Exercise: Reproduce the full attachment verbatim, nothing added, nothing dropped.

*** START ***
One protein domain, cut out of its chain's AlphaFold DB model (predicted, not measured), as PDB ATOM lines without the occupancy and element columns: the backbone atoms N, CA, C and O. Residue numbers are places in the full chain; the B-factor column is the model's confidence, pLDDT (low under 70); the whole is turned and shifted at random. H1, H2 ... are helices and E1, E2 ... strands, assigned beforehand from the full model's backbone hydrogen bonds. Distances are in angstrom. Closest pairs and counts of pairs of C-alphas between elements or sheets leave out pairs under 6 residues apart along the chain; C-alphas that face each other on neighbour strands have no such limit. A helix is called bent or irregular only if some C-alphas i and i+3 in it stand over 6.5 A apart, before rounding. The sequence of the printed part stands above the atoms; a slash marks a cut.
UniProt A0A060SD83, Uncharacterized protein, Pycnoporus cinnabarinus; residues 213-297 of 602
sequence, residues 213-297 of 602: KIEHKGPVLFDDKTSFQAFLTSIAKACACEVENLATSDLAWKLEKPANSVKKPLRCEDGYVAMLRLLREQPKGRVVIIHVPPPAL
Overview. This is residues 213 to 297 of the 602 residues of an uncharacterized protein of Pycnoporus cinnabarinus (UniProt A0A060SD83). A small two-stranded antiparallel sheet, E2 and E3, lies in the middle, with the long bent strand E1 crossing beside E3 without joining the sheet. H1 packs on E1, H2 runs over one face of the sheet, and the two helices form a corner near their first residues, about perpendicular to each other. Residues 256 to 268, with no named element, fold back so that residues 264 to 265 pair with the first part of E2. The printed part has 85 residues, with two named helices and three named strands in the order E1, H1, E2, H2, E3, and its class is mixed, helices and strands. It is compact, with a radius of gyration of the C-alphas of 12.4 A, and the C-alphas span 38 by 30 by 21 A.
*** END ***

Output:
One protein domain, cut out of its chain's AlphaFold DB model (predicted, not measured), as PDB ATOM lines without the occupancy and element columns: the backbone atoms N, CA, C and O. Residue numbers are places in the full chain; the B-factor column is the model's confidence, pLDDT (low under 70); the whole is turned and shifted at random. H1, H2 ... are helices and E1, E2 ... strands, assigned beforehand from the full model's backbone hydrogen bonds. Distances are in angstrom. Closest pairs and counts of pairs of C-alphas between elements or sheets leave out pairs under 6 residues apart along the chain; C-alphas that face each other on neighbour strands have no such limit. A helix is called bent or irregular only if some C-alphas i and i+3 in it stand over 6.5 A apart, before rounding. The sequence of the printed part stands above the atoms; a slash marks a cut.
UniProt A0A060SD83, Uncharacterized protein, Pycnoporus cinnabarinus; residues 213-297 of 602
sequence, residues 213-297 of 602: KIEHKGPVLFDDKTSFQAFLTSIAKACACEVENLATSDLAWKLEKPANSVKKPLRCEDGYVAMLRLLREQPKGRVVIIHVPPPAL
Overview. This is residues 213 to 297 of the 602 residues of an uncharacterized protein of Pycnoporus cinnabarinus (UniProt A0A060SD83). A small two-stranded antiparallel sheet, E2 and E3, lies in the middle, with the long bent strand E1 crossing beside E3 without joining the sheet. H1 packs on E1, H2 runs over one face of the sheet, and the two helices form a corner near their first residues, about perpendicular to each other. Residues 256 to 268, with no named element, fold back so that residues 264 to 265 pair with the first part of E2. The printed part has 85 residues, with two named helices and three named strands in the order E1, H1, E2, H2, E3, and its class is mixed, helices and strands. It is compact, with a radius of gyration of the C-alphas of 12.4 A, and the C-alphas span 38 by 30 by 21 A.